Hurricane watches are in effect, and evacuations have begun, for areas of North Carolina, and interests northward to New England are urged to monitor the progress of Hurricane Earl.
Earl is now a Category 3 hurricane with maximum sustained winds of 125 mph, according to the National Hurricane Center. It's a large storm, with hurricane force winds extending 90 miles from the center and tropical storm force winds extending out 200 miles.
The core of the hurricane will be passing well east and northeast of the Bahamas today and tonight, and it could approach the North Carolina coast by Friday morning, the hurricane center said.
Mandatory evacuation orders were issued for Okracoke Island on North Carolina's Outer Banks and Cape Lookout National Seashore. Dare County (N.C.) emergency management officials issued a mandatory evacuation order for all visitors to Hatteras Island on Wednesday, effective immediately, CNN reports.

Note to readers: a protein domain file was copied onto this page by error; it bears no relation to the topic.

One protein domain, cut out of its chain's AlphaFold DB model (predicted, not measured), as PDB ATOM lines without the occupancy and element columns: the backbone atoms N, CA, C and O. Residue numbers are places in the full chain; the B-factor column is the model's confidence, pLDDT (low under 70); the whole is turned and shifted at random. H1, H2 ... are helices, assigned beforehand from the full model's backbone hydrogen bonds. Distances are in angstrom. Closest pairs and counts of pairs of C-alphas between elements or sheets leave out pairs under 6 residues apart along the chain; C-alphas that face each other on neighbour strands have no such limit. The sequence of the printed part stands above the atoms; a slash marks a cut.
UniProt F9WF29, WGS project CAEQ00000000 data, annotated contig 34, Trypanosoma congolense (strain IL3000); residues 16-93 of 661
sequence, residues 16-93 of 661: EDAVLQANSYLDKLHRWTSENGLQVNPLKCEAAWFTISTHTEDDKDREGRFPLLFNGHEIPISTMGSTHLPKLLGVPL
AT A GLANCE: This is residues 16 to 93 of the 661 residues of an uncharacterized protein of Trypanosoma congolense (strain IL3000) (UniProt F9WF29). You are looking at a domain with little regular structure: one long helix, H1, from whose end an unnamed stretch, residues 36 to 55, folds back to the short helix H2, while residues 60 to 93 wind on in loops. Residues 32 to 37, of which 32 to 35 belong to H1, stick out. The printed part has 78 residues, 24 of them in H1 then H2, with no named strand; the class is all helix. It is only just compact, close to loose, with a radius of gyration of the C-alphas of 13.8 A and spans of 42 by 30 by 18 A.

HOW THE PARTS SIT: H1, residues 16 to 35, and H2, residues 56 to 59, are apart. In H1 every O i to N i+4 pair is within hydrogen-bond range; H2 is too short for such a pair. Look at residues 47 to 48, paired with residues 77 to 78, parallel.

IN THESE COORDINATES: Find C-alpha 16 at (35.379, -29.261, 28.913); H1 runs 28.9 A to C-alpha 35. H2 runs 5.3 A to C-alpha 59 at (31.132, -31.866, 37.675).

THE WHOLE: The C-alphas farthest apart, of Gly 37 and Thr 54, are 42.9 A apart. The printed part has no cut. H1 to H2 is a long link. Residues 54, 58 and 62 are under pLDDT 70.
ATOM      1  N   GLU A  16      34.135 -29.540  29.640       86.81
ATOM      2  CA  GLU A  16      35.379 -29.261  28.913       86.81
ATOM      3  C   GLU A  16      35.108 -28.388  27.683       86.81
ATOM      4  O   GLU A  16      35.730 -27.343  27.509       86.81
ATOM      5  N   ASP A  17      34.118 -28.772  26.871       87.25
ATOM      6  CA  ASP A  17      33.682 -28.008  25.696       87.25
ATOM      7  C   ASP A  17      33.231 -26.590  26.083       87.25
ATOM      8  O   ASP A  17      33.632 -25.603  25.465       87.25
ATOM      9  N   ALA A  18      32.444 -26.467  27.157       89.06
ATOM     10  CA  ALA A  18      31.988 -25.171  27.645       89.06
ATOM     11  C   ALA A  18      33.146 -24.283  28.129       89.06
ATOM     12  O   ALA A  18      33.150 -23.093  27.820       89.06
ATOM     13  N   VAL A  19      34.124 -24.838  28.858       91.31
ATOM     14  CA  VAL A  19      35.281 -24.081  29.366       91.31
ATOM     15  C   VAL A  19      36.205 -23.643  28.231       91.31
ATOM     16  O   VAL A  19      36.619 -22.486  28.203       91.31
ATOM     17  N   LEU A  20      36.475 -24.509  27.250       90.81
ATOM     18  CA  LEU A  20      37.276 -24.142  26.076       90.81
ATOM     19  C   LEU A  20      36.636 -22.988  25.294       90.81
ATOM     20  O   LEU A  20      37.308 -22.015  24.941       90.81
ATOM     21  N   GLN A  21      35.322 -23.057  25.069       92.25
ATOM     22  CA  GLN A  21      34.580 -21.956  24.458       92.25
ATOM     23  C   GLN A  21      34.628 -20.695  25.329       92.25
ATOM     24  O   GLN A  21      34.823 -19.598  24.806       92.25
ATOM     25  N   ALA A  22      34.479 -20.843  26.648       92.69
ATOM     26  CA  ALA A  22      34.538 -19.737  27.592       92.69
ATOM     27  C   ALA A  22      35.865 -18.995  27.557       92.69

Earl will approach within 60 miles of Cape Hatteras, N.C., early Friday morning, according to CNN meteorologist Sean Morris. Hurricane-force winds will be possible along the Outer Banks of North Carolina, beginning early on Friday morning and lasting until at least midday, he said.
Earl might not make a direct hit on the coast, instead brushing by.
Click here for an animation of the storm's projected track, provided by Sailing Weather Service.
Behind Earl is Tropical Storm Fiona, with maximum sustained winds of 60 mph. This storm is intensifying as it approaches the northern Leeward Islands, the hurricane center said.
Fiona is expected to stay well offshore.
Also out in the eastern Atlantic is Tropical Depression Nine, with maximum sustained winds of 35 miles per hour. No warnings or watches are in effect with this storm, whch could become Tropical Storm Gaston in the next day or so.